But others have serious concerns about a mandated paper trail. Gadget guru Ted Selker of the Massachusetts Institute of Technology is an expert in human-computer interaction and the co-director of the Caltech-MIT Voting Technology Project. Selker, who spoke at the AAAS symposium, likes the idea of having a verifiable audit trail, but not made out of paper. He suggests an electronic voice that reads voters' choices back to them over a headset for verification. That audio track could be recorded, providing an independent record of the vote. That digital recording offers a more secure record than paper, says Selker, to be used in the event of a recount.
Selker also says that pressing problems are being ignored in the wake of the push for a voter-verifiable audit trail. "Nobody's talking about ballot design, we're so embroiled in talking about voter-verified paper trails," he says. The MIT-Caltech Voting Technology Project found that at least 6 million votes were lost in 2000 to confusing ballots, problems with voter registration and polling place violations.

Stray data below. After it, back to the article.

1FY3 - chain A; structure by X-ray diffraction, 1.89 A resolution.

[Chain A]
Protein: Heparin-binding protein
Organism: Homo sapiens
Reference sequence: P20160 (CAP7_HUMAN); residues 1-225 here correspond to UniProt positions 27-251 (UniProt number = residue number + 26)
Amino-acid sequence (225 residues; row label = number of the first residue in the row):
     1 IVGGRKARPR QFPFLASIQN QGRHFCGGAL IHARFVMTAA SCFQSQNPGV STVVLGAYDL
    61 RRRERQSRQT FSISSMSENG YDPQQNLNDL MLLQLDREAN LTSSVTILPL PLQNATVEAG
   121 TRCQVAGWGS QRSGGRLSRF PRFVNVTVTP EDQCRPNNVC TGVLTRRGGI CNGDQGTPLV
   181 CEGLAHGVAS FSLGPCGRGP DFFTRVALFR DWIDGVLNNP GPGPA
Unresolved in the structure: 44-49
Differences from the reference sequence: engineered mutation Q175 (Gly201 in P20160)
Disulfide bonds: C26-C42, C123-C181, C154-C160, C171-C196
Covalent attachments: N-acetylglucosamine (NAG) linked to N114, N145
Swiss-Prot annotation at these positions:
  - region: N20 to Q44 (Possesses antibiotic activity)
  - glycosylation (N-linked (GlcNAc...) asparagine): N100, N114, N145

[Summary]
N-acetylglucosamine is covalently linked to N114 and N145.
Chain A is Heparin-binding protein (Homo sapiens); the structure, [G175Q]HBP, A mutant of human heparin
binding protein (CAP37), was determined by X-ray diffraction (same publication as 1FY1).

The security of absentee ballots, trusted to the sorting boxes of postal workers, is also an unsolved problem of no small consequence. Charles Stewart, a political science professor at MIT who also spoke at the AAAS symposium, says that nowadays most ballot fraud is committed via absentee ballots. Even if paper trails completely solve the problem of computer bugs and hackers, disgruntled or poorly paid postal workers could prove a greater threat to the integrity of election results. Last year more than 29 percent of voters in California and 75 percent of voters in Washington state cast their votes by absentee ballot.
Stephanie Chasteen is a freelance writer and doctoral student in physics at the University of California-Santa Cruz.